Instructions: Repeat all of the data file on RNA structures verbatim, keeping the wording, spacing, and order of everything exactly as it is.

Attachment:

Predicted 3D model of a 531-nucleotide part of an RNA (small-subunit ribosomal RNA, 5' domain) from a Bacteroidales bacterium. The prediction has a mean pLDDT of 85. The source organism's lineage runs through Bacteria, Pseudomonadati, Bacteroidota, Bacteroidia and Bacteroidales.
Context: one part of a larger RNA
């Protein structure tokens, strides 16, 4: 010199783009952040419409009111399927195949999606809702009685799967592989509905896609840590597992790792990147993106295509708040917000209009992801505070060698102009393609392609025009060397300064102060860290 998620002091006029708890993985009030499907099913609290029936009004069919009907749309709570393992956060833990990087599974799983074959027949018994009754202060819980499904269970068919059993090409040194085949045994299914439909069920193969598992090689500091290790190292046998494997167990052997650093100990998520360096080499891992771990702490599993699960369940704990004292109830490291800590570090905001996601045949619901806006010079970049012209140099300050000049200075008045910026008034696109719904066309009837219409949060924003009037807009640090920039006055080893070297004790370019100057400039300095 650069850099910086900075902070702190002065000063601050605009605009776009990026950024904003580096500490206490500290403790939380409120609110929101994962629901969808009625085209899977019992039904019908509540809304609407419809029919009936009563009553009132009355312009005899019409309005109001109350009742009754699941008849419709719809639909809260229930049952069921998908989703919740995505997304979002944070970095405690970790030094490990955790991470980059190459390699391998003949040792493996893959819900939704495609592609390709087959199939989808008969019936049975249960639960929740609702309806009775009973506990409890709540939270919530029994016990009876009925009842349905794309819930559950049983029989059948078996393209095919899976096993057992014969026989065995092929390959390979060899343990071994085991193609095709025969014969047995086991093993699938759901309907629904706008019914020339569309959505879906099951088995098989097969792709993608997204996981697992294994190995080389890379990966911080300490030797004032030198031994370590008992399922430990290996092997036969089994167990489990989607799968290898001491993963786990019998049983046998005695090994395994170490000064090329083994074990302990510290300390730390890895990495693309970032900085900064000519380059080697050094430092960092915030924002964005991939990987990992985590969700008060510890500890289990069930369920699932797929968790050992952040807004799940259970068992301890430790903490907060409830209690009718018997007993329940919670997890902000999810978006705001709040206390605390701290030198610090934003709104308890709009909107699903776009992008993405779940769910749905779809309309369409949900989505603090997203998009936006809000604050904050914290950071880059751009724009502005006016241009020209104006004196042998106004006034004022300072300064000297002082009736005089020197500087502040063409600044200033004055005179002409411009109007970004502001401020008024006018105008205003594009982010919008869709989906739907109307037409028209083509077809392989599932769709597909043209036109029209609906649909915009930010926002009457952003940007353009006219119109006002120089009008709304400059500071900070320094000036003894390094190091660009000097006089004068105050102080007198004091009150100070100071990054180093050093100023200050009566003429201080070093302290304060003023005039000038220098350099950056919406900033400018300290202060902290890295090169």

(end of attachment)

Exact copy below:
Predicted 3D model of a 531-nucleotide part of an RNA (small-subunit ribosomal RNA, 5' domain) from a Bacteroidales bacterium. The prediction has a mean pLDDT of 85. The source organism's lineage runs through Bacteria, Pseudomonadati, Bacteroidota, Bacteroidia and Bacteroidales.
Context: one part of a larger RNA
């Protein structure tokens, strides 16, 4: 010199783009952040419409009111399927195949999606809702009685799967592989509905896609840590597992790792990147993106295509708040917000209009992801505070060698102009393609392609025009060397300064102060860290 998620002091006029708890993985009030499907099913609290029936009004069919009907749309709570393992956060833990990087599974799983074959027949018994009754202060819980499904269970068919059993090409040194085949045994299914439909069920193969598992090689500091290790190292046998494997167990052997650093100990998520360096080499891992771990702490599993699960369940704990004292109830490291800590570090905001996601045949619901806006010079970049012209140099300050000049200075008045910026008034696109719904066309009837219409949060924003009037807009640090920039006055080893070297004790370019100057400039300095 650069850099910086900075902070702190002065000063601050605009605009776009990026950024904003580096500490206490500290403790939380409120609110929101994962629901969808009625085209899977019992039904019908509540809304609407419809029919009936009563009553009132009355312009005899019409309005109001109350009742009754699941008849419709719809639909809260229930049952069921998908989703919740995505997304979002944070970095405690970790030094490990955790991470980059190459390699391998003949040792493996893959819900939704495609592609390709087959199939989808008969019936049975249960639960929740609702309806009775009973506990409890709540939270919530029994016990009876009925009842349905794309819930559950049983029989059948078996393209095919899976096993057992014969026989065995092929390959390979060899343990071994085991193609095709025969014969047995086991093993699938759901309907629904706008019914020339569309959505879906099951088995098989097969792709993608997204996981697992294994190995080389890379990966911080300490030797004032030198031994370590008992399922430990290996092997036969089994167990489990989607799968290898001491993963786990019998049983046998005695090994395994170490000064090329083994074990302990510290300390730390890895990495693309970032900085900064000519380059080697050094430092960092915030924002964005991939990987990992985590969700008060510890500890289990069930369920699932797929968790050992952040807004799940259970068992301890430790903490907060409830209690009718018997007993329940919670997890902000999810978006705001709040206390605390701290030198610090934003709104308890709009909107699903776009992008993405779940769910749905779809309309369409949900989505603090997203998009936006809000604050904050914290950071880059751009724009502005006016241009020209104006004196042998106004006034004022300072300064000297002082009736005089020197500087502040063409600044200033004055005179002409411009109007970004502001401020008024006018105008205003594009982010919008869709989906739907109307037409028209083509077809392989599932769709597909043209036109029209609906649909915009930010926002009457952003940007353009006219119109006002120089009008709304400059500071900070320094000036003894390094190091660009000097006089004068105050102080007198004091009150100070100071990054180093050093100023200050009566003429201080070093302290304060003023005039000038220098350099950056919406900033400018300290202060902290890295090169």